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S.O.S. If a peripheral line gets wet in the shower, can water get inside?



The patient is infusing I.V. antibiotics at home. The patient wrapped their peripheral line in saran wrap before showering but it was not effective and the tegaderm underneath was soaked, and upon pulling it up the line feels wet. I do see some water inside the head of the catheter but how do I know if that's shower water or saline from it being flushed and locked? Patient can't remember if the water was there before but doesn't think so.

Is it possible for water to get inside the catheter from the top where the tubing and connector comes out?

Home nurses in this company are not allowed to replace peripheral lines at home. If we were to pull the line, the patient would not be able to have the line replaced until Monday and would have to miss 3 doses of antibiotics.

Thank you!

Double-Helix, BSN, RN

Specializes in PICU, Sedation/Radiology, PACU. Has 10 years experience.

Remove the dressing, dry the site, retape the IV, and assess it. Does it leak at the site when flushed? Is it swollen, red, painful? Theoretically, if the tubing and hub was immersed in water, some could have gotten inside, but I don't find that likely and the saline also remains in the hub and tubing from previous flushes.

I'm sure if the patient goes to the local urgent care, they can replace the IV so antibiotics can continue as scheduled.

Thank you SO much for your reply. I had figured that the water was likely from a saline flush but I wasn't sure. Otherwise, the site looks great. I'll replace the tegaderm after the tape on the butterfly dries.

Edited by MissHopeful111

As long as the luer lock end piece was on, water would not get into the catheter. Just dry the insertion area, clean, and redress. Monitor for infection around the insertion site since that area got wet and was uncovered for a while.

Not a good idea to post patient care photos on a forum, though. You will want to remove that.

You're right, thank you! I suppose in the worry of the moment that got away from us. I tried to delete it but it saved as an attached image. Would you happen to know how to delete that?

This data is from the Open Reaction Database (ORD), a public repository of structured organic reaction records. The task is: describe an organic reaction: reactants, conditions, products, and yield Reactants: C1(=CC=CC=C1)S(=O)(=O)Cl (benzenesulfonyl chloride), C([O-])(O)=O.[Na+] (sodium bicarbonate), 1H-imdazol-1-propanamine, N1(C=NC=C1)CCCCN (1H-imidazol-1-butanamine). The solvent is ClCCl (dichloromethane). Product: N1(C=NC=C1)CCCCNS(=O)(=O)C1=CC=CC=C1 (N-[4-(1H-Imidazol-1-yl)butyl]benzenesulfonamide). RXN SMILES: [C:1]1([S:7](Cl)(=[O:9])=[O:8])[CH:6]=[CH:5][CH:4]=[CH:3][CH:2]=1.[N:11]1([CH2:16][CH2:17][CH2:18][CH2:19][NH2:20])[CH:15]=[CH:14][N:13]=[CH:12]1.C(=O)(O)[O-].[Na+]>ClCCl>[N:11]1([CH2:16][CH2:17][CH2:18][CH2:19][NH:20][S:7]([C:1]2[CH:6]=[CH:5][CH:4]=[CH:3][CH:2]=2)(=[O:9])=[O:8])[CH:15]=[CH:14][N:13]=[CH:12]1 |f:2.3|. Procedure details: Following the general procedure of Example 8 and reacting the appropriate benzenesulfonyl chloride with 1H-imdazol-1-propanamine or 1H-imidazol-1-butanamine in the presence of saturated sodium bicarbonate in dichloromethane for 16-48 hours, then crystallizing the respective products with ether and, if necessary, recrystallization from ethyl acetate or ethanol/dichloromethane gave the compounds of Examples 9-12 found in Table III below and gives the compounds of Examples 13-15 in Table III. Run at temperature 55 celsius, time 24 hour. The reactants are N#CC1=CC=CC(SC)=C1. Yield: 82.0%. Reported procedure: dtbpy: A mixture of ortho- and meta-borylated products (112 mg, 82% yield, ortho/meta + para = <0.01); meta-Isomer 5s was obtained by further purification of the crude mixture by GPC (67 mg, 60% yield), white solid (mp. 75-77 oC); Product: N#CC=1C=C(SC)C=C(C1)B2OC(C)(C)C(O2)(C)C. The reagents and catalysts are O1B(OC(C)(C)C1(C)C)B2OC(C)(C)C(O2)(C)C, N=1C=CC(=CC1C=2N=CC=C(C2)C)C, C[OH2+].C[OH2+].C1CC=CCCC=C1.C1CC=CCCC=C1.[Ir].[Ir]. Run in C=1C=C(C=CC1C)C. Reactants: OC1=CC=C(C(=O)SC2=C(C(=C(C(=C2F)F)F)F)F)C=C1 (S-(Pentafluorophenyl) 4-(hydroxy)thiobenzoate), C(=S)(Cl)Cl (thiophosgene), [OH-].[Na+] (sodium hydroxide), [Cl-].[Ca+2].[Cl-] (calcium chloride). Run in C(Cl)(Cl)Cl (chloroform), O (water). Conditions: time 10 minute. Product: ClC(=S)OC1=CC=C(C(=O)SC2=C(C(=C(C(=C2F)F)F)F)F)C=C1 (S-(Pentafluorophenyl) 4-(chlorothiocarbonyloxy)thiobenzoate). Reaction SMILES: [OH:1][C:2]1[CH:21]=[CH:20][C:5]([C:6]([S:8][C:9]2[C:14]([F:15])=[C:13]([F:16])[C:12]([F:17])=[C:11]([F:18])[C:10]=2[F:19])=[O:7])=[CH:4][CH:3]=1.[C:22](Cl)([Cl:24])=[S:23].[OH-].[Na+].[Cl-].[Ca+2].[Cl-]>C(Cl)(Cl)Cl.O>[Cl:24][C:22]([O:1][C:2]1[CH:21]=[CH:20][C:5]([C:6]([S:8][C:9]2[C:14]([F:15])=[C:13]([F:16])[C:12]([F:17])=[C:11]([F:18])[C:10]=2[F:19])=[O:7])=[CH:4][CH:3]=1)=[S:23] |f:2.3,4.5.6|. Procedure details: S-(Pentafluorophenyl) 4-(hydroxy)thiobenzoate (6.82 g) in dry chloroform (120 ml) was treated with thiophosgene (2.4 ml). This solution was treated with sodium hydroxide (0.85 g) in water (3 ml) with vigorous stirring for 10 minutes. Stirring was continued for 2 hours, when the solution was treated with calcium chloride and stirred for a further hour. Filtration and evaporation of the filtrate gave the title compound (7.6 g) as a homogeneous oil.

Never mind, got the picture removed! Thank you for checking me on that- I'm very new at this so I'm not completely on my game yet. Thank you for your advice as well. Truly appreciated.

EllaBella1, BSN

Specializes in ICU. Has 6 years experience.

Strange that a patient would have a peripheral IV at home, no?

blondy2061h, MSN, RN

Specializes in Oncology. Has 15 years experience.

Strange that a patient would have a peripheral IV at home, no?

Nah, I've definitely sent people home with peripheral IV's. Sometimes they're waiting to be scheduled for a PICC line, have had a PICC line and needed it removed due to infection or thrombus but still needed to finish the course of antibiotics, or need to clear anticoagulant before going for a PICC.

Stranger than a home care RN can't place a peripheral IV when home care companies I have worked with have nurses that place PICCs at home.

Remind the patient plastic wrap is splash proof not water proof. That being said a small amount of water in the line won't kill them (remember we reconstitute drugs with sterile water) before all the know it alls start attacking me I know tap water isn't sterile but the patient is already on prophylactic antibiotics and there isn't going to be any bacteria in a fraction of an ml of water that isn't already colonized on them or their home. I would redress and flush the IV. If there are no signs of infection, leaking, phlebitis, or swelling then don't change the site till it's time to.

But if you're having enough doubt to ask a bunch of strangers then it probably would be worth pulling it and starting with a fresh site... assuming that's an option.